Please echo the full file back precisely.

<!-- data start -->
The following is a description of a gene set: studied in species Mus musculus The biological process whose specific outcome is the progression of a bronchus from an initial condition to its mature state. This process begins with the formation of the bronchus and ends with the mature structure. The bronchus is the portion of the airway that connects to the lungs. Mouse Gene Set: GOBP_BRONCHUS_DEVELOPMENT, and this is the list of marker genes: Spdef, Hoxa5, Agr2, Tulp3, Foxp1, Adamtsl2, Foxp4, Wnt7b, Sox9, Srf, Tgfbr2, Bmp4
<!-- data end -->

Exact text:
The following is a description of a gene set: studied in species Mus musculus The biological process whose specific outcome is the progression of a bronchus from an initial condition to its mature state. This process begins with the formation of the bronchus and ends with the mature structure. The bronchus is the portion of the airway that connects to the lungs. Mouse Gene Set: GOBP_BRONCHUS_DEVELOPMENT, and this is the list of marker genes: Spdef, Hoxa5, Agr2, Tulp3, Foxp1, Adamtsl2, Foxp4, Wnt7b, Sox9, Srf, Tgfbr2, Bmp4